Wednesday, June 9, 2010
Love in a Hospital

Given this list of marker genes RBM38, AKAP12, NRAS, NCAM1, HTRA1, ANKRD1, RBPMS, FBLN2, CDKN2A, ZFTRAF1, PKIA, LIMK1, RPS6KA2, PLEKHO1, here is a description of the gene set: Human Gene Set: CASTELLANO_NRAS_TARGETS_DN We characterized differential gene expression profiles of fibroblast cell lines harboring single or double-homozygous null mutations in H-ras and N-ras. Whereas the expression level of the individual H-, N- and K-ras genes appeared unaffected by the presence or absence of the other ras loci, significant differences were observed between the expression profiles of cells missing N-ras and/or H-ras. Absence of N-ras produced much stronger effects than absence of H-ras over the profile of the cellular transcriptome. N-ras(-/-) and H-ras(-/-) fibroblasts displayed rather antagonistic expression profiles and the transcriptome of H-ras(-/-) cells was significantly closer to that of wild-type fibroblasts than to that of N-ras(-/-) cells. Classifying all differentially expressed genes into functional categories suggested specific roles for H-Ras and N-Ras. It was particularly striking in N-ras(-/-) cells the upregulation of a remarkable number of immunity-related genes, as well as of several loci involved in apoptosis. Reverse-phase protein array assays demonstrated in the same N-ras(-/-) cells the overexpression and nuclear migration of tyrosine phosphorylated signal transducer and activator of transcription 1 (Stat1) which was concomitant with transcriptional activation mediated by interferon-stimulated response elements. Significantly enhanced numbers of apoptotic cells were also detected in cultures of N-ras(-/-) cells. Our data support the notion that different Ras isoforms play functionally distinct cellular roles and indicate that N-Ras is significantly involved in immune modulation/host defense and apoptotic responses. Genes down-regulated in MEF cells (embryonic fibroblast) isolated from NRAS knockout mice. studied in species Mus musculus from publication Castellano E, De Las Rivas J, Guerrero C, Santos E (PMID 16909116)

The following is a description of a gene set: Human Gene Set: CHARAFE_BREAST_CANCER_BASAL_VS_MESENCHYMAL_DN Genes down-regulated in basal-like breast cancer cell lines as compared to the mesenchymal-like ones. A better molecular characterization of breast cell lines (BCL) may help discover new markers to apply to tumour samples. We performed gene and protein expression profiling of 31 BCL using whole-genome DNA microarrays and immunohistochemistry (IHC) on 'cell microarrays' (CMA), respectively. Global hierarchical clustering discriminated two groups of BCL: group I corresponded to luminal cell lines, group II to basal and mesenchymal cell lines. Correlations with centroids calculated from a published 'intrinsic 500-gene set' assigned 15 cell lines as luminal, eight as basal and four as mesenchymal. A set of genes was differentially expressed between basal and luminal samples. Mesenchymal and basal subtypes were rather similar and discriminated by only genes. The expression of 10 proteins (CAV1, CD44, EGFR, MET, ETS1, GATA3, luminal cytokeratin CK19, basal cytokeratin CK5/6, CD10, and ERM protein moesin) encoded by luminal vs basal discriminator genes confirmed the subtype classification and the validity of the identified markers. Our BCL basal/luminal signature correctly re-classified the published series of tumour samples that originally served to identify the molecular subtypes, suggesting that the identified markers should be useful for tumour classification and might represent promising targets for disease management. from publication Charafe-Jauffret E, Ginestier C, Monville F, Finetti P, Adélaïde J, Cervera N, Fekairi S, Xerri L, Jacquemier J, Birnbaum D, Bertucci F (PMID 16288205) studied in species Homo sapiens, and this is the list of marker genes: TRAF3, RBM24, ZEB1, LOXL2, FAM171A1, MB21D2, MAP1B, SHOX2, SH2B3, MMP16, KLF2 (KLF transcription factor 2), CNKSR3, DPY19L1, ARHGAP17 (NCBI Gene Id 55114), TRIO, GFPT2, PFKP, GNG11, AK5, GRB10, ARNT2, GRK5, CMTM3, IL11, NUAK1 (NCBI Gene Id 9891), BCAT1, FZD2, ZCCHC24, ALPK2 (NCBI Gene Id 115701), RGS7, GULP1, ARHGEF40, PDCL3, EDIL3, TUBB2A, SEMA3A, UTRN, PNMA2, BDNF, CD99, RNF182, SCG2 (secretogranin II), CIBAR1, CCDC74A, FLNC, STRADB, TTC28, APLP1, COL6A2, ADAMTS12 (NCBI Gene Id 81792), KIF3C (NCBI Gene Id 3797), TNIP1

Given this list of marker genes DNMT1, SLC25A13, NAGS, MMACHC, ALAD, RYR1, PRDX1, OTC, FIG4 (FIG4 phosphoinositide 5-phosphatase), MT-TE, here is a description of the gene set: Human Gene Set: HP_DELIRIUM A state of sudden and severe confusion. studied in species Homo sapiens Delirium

Yes, I was in the hospital for another procedure yesterday. Fortunately, I came out of this one not feeling as if I'd been in a wrestling match that I'd lost. For whatever reason, I fight anesthesia and it's normally calming affects. This time I was able to get by on twilight sleep which uses fewer and gentler drugs. While I killed time waiting to be hauled away for my procedure, I observed others in the pre-op area. Being in the heart of Washington, D.C. I heard several different languages. Couldn't translate any, but I'm sure they were all expressing about the same thing -- it will be fine, don't worry, we'll be waiting when you come out, we love you. Across the spacious room, a couple who looked to be in their 40s arrived and were shown into a curtained cubicle. Both were tall, slender, wore glasses and Bermuda shorts. The same nurse who helped me, gave Wife a plastic wrapped gown, a pair of those ugly, nonskid booties and a plastic bag for her street clothes. She then closed the curtain on the patient and Hubby. A small gap in the curtain allowed a glimpse of Hubby helping Wife undress and tying the back strings on her gown. When he opened the curtain again she was up on the bed. She fiddled with a tiny little shoulder purse then handed it to Hubby. They chatted quietly, he stroked her hair a couple of times then the nurse was back to do some other prep on Wife. Hubby waited right outside the curtain, awkwardly holding Wife's tiny shoulder bag as if it was a talisman. He wound and unwound the narrow shoulder strap, took one or two steps, but never away from the curtain separating him from his beloved. Next thing I new, my curtain was closed and my adorable nurse was back to start my I.V. I hoped against hope it would not be necessary to drill it into the top of my hand, but no -- that's where the anesthesiologist wanted it. Warning: if you ever have to have this done to you do not look while it's being done! Inside a large hollow steel needle is a serrated plastic doo-jobby that is inserted into the tender, blue vein on the top of your hand. Taking it out is equally painful, so you have to prepare yourself. Anyway, once that had been accomplished, my curtain was pulled back again and I was left to mutter to myself about the pain that had just been inflicted on me all in an effort to prevent pain during the procedure. I sometimes wonder if a swift bop with a baseball bat wouldn't be more humane, but I digress. Hubby was still shuffling in front of Wife's curtained cubicle, winding and unwinding the shoulder strap that had now become just something to do with his hands. At times, he would face the curtain, standing very close to it and I'd wonder what was happening behind it. Thankfully, I couldn't hear anything they were saying from so far away. Before Wife's curtain opened again, I was trundled off to another holding pen, awaiting the finish of my surgeon's previous procedure. He'd done several that morning, making him more than an hour late to start mine. I didn't want Spouse to accompany me through pre-op because it's too hard on him. Unfortunately, he had no way of knowing that I hadn't "been under the knife" all that time. Then, when I was awake enough to be released, someone forgot to notify him so that he could bring our car around to get me. After waiting for quite a while, I begged the nurse to let me go on down to see if Spouse was there already. The waiting area is on the first floor and the entrance/exit on the Lobby floor below that. The nurse said patients weren't allowed to leave on their own, but I convinced her I could handle it. She let me go after I explained how long Spouse had been waiting. I was a little wobbly, but made it to the elevator and across the lobby to where I hoped to see him in our car. After waiting there about ten minutes, I decided to check the waiting area. When the elevator doors opened, Spouse saw me before I saw him and came running. No one had notified him of my release. He was as distressed as he was angry and I just wanted to get the hell out of there. Spouse doesn't enjoy driving and this trip was made even more exciting by his angry tirade. He got us home safely then went off to work. I guzzled about 1/2 gallon of water and slept off the rest of the anesthesia. All's well that end's well. As for the other couple, I pray that their day ended well and that they too got home safely. I've been on both sides of the curtain many times and know how worry and love mingle to turn your heart into a mass of quivering jelly. There's nothing better than going to bed at home, wrapped in your lover's arms after a day like that.